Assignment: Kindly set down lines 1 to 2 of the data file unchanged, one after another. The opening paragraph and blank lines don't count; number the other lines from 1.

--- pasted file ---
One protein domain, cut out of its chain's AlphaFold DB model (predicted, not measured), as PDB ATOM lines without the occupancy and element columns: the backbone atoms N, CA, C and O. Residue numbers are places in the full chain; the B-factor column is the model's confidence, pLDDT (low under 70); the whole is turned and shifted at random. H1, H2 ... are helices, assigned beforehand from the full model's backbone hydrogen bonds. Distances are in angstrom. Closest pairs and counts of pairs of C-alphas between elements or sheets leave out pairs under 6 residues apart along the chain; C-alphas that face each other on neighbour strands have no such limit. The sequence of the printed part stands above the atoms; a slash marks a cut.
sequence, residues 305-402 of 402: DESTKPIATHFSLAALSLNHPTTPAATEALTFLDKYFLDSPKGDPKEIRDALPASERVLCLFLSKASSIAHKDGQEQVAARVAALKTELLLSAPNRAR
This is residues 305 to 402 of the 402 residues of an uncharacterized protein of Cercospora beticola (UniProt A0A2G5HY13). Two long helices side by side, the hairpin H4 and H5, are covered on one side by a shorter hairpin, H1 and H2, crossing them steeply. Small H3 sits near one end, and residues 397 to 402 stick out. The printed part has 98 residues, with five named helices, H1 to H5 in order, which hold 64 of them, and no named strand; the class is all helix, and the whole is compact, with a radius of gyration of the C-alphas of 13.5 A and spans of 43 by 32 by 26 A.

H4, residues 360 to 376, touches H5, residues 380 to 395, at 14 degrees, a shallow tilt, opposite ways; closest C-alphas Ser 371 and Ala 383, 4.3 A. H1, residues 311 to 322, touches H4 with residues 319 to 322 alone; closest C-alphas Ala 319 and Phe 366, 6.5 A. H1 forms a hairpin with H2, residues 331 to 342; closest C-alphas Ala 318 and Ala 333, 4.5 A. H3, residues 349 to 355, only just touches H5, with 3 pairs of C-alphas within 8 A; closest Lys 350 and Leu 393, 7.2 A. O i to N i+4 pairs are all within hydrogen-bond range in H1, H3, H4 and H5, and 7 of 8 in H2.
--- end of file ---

sequence, residues 305-402 of 402: DESTKPIATHFSLAALSLNHPTTPAATEALTFLDKYFLDSPKGDPKEIRDALPASERVLCLFLSKASSIAHKDGQEQVAARVAALKTELLLSAPNRAR
This is residues 305 to 402 of the 402 residues of an uncharacterized protein of Cercospora beticola (UniProt A0A2G5HY13). Two long helices side by side, the hairpin H4 and H5, are covered on one side by a shorter hairpin, H1 and H2, crossing them steeply. Small H3 sits near one end, and residues 397 to 402 stick out. The printed part has 98 residues, with five named helices, H1 to H5 in order, which hold 64 of them, and no named strand; the class is all helix, and the whole is compact, with a radius of gyration of the C-alphas of 13.5 A and spans of 43 by 32 by 26 A.